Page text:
DEGs between the MGISEQ-2000 and HiSeq 4000

We observed a small number of DEGs (fold change over two) between the MGISEQ-2000 and HiSeq 4000 platforms (Supplementary Tables 1-4), but most of them were random DEGs without systematic bias (Fig. 3). Among the four pairs of samples (P1, P2, P3, and P4), there were 409, 838, 477, and 1152 downregulated DEGs, and 171, 390, 167, and 414 upregulated DEGs, respectively. We further searched for overlapping genes and found that there were 132 downregulated DEGs and 94 upregulated DEGs that were common among the four pairs of samples (P1, P2, P3, and P4). In detail, among the downregulated DEGs in P2, 664 of 839 genes (approximately 80%) (Fig. 3, Supplementary Table 5) were also downregulated in P4. Considering that P4 had many downregulated DEGs compared to other samples, it still showed quite a high percentage of intersection with P2 (about 58%) (Fig. 3, Supplementary Table 5). For upregulated DEGs, we also noticed that P2 and P4 shared a substantial proportion of upregulated DEGs (over 70%) (Fig. 3, Supplementary Table 6), even though they had more upregulated DEGs than the other samples (P1, P3). As we conducted a gene ontology analysis, we found that ribosomal protein-coding genes showed some tendency to be present among the downregulated DEGs (Supplementary Table 7), while genes related to transcription showed a slight tendency to be present among the upregulated DEGs (Supplementary Table 8). However, as mentioned in the Methods section, we did not generate the two sets of RNA-seq data at the same time, leading to the concern that some degradation of the RNA samples may have taken place over the 6-year interval. Another limitation is that we sequenced each sample for each platform once without duplicates, which may have increased the likelihood of errors.
While sequencing costs have declined significantly over the years, the ever-increasing sample size and scale of omics projects necessitate the use of sequencing technology with lower costs. In this regard, sequencing instruments such as the BGI-500, MGISEQ-2000, and MGISEQ-T7 are attractive alternatives to Illumina’s HiSeq and NovaSeq series, as they enable researchers to generate the same amount of data at lower costs. Several recent papers have compared the performance of the BGI-500 with that of Illumina’s HiSeq machines and showed that both machines produced high-quality data in diverse applications such as whole-exome [3], whole-genome [13-15], small RNA [10], and metagenome sequencing [9], as well as plant-tissue transcriptomics [5] and single-cell transcriptomics [7,8]. In this study, we also found that the MGISEQ-2000 and HiSeq 4000 produced highly concordant gene expression data from the four colorectal tumor tissue samples. While the two platforms exhibit similar base sequencing quality, we found that the MGISEQ-2000 produced sequencing data with higher mapping quality than the HiSeq 4000 in all samples (Table 1). A recent study also reported that the MGISEQ-2000 platform performed consistently better than the NextSeq 500 platform in a single-cell transcriptomics study, detecting more cells, genes, and unique molecular identifiers [8]. They also reported that the MGISEQ-2000 produced more single-nucleotide polymorphism calls from sequence data, enabling an additional 14% of cells to be assigned to the correct donor from a multiplexed library [8]. Thus, we conclude that the MGISEQ-2000 is a robust sequencing platform that produces high-quality sequencing data at lower costs and can be used in many NGS applications.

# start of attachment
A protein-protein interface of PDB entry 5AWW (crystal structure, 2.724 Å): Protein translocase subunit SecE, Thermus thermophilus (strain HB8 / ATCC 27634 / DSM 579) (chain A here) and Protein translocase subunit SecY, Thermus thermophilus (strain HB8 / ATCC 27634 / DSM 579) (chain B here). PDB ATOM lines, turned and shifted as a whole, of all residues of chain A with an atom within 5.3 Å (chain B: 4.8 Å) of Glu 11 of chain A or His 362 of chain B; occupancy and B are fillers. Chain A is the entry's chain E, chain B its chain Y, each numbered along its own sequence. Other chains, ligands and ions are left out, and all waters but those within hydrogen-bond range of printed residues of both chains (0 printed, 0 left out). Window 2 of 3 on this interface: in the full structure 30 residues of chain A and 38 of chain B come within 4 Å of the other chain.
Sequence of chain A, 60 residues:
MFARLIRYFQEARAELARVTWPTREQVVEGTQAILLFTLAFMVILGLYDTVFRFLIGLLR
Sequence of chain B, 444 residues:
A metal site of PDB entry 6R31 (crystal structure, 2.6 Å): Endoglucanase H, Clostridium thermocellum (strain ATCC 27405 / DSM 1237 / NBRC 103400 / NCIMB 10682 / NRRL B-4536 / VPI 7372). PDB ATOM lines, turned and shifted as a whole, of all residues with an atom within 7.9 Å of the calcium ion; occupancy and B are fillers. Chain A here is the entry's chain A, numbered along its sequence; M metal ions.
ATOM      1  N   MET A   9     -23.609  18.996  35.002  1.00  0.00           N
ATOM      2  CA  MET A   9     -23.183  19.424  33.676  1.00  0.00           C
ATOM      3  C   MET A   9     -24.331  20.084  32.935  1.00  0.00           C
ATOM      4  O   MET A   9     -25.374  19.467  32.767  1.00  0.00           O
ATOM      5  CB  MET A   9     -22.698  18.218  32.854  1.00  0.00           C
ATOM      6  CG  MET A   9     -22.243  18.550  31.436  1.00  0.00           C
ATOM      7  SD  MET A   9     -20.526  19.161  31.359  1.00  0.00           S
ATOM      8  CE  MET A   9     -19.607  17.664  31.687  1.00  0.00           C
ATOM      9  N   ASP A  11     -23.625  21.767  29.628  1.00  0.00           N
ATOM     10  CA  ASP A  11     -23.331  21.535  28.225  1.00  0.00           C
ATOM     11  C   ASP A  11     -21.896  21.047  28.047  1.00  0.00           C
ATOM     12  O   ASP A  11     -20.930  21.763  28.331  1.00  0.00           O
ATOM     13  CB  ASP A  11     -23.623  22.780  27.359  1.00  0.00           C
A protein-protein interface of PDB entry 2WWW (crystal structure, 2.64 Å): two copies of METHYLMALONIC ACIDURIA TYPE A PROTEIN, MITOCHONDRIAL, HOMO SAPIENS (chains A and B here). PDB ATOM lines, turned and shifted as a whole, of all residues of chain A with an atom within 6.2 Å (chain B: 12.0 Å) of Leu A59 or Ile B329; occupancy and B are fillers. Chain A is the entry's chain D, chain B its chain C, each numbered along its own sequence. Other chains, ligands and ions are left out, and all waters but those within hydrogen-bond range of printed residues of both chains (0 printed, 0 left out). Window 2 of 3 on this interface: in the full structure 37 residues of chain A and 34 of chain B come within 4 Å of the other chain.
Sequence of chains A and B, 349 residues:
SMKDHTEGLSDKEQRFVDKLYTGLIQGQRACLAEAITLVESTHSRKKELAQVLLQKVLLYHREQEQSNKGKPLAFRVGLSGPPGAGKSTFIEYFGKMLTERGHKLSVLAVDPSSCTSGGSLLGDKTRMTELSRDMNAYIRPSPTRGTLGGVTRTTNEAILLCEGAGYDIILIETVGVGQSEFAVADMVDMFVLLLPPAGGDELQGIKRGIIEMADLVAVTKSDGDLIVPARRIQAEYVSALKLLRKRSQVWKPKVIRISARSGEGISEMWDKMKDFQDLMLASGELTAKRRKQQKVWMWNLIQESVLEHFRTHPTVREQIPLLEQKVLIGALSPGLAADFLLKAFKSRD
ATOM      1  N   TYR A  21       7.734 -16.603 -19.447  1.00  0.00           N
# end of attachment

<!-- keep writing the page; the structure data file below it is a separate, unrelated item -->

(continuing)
Notes

Authors’ Contribution

Conceptualization: SYK. Formal analysis: SAJ, JHK (Jong-Hwan Kim). Data curation: JLP, JHK (Jeong-Hwan Kim), YSK, JCK. Writing - original draft: SAJ. Writing - review & editing: SAJ, SYK.

Conflicts of Interest

No potential conflict of interest relevant to this article was reported.

Acknowledgments

This research was supported by the National Research Foundation of Korea (NRF) grant (NRF-2014M3C9A3068554 and NRF-2017MBA9B5060884) funded by the Korea government (MST) and a grant from the KRIBB Research Initiative Program.

Supplementary Materials

Supplementary data including one figure and eight tables can be found with this article online at https://doi.org/10.5808/GI.2019.17.3.e32.
Supplementary Fig. 1.
Schematic diagram of the experimental and analytics pipeline of this study. DEG, differentially expressed gene; cpm, counts per million.
gi-2019-17-3-e32-suppl1.pdf
Supplementary Table 1.
Differentially expressed genes from sample 1
gi-2019-17-3-e32-supple2.xlsx
Supplementary Table 2.
Differentially expressed genes from sample 2
gi-2019-17-3-e32-supple3.xlsx
Supplementary Table 3.
Differentially expressed genes from sample 3
gi-2019-17-3-e32-supple4.xlsx
Supplementary Table 4.
Differentially expressed genes from sample 4
gi-2019-17-3-e32-supple5.xlsx
Supplementary Table 5.
Intersections among downregulated differentially expressed genes
gi-2019-17-3-e32-supple6.docx
Supplementary Table 6.
Intersections among upregulated differentially expressed genes
gi-2019-17-3-e32-supple7.docx
Supplementary Table 7.
Gene ontology analysis of downregulated genes
gi-2019-17-3-e32-supple8.xlsx
Supplementary Table 8.
Gene ontology analysis of upregulated genes
gi-2019-17-3-e32-supple9.xlsx

Fig. 1.
High concordance of RNA-seq data produced using the Illumina and MGI platforms as shown by a principal component analysis plot. RNA from the four samples was sequenced using the HiSeq 4000 (blue dots) and MGISEQ-2000 (red dots) sequencers.
gi-2019-17-3-e32f1.jpg
Fig. 2.
Scatter plots of gene expression values of the four pairs of samples produced using the HiSeq 4000 and MGISEQ-2000 sequencers. Gene expression values are represented as the base 2 logarithm of counts per million (cpm). The Pearson correlation coefficients of the four samples were between 0.98 and 0.99.
gi-2019-17-3-e32f2.jpg
Fig. 3.
Differentially expressed genes between the two platforms. Genes with larger than two-fold differences were selected from the four pairs of samples. As only one experiment was performed for each platform, no statistical test was applied. The overlap of the differentially expressed genes is shown.
gi-2019-17-3-e32f3.jpg
Table 1.
Summary statistics of sequencing quality
Total read bases (bp) Q20 (%) Q30 (%) Uniquely mapped reads (%)
Illumina MGI Illumina MGI Illumina MGI Illumina MGI
P1 7.45×109 2.44×1010 97.9 98.23 94.75 92.65 93.65 95.74
P2 7.36×109 2.46×1010 97.87 98.26 94.67 92.85 89.8 91.8
P3 8.71×109 2.40×1010 97.72 98.09 94.36 92.25 93.75 96.6
P4 9.35×109 1.99×1010 97.88 98.23 94.73 92.65 92.75 94.65